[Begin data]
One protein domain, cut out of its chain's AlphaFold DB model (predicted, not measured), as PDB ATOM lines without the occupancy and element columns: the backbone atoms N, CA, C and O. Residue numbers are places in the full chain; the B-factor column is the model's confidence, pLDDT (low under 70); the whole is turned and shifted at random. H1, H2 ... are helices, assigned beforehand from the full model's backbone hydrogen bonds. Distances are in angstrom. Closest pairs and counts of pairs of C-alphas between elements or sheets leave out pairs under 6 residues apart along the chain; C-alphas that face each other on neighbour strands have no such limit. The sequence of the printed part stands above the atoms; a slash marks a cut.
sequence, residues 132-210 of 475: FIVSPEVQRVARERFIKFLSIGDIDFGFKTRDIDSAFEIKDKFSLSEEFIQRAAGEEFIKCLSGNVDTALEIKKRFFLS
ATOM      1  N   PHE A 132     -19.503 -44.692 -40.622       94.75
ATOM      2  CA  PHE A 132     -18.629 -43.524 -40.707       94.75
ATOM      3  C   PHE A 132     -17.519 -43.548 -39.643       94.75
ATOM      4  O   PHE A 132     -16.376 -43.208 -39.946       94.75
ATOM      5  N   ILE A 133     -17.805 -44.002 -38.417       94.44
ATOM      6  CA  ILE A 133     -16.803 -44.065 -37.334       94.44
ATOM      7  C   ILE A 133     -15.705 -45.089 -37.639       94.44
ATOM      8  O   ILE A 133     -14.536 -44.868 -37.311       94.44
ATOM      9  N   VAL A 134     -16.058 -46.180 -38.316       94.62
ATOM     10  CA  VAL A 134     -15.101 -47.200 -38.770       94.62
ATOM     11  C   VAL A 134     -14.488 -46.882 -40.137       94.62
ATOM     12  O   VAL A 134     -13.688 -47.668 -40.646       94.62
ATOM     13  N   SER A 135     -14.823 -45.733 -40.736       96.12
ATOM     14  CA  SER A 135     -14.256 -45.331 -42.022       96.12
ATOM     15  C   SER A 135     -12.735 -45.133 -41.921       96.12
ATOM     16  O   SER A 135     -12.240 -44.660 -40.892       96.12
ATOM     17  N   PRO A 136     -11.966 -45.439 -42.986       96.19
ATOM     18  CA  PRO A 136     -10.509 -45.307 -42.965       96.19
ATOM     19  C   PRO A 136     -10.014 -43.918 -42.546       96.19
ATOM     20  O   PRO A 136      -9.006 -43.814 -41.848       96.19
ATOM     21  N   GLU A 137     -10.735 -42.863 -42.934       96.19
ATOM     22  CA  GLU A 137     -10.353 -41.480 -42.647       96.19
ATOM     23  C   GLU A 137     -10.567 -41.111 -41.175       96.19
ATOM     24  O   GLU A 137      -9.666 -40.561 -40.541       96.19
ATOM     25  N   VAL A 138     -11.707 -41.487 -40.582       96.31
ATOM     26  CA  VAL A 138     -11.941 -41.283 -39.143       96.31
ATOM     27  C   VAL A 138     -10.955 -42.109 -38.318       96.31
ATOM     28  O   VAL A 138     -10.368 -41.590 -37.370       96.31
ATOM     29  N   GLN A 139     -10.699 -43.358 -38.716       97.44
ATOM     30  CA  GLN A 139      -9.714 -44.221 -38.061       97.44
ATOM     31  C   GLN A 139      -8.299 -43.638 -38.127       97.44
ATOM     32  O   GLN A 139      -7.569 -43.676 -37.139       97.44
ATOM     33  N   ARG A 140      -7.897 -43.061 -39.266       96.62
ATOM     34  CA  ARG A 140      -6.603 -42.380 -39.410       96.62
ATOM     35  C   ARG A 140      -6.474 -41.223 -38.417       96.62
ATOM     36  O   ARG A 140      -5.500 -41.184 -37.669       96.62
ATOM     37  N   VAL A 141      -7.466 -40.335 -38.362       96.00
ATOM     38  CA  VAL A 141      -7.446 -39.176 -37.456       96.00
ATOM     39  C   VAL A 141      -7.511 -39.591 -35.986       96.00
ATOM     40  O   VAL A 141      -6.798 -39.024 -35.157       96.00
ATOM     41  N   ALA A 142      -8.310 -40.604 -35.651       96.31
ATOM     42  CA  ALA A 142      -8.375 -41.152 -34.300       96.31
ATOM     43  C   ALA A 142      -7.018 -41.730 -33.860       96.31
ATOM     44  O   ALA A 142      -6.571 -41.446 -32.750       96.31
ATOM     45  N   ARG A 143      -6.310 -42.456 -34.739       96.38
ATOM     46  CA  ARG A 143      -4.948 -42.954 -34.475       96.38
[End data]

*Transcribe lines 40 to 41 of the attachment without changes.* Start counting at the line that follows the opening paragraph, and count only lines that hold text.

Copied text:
ATOM     39  C   VAL A 141      -7.511 -39.591 -35.986       96.00
ATOM     40  O   VAL A 141      -6.798 -39.024 -35.157       96.00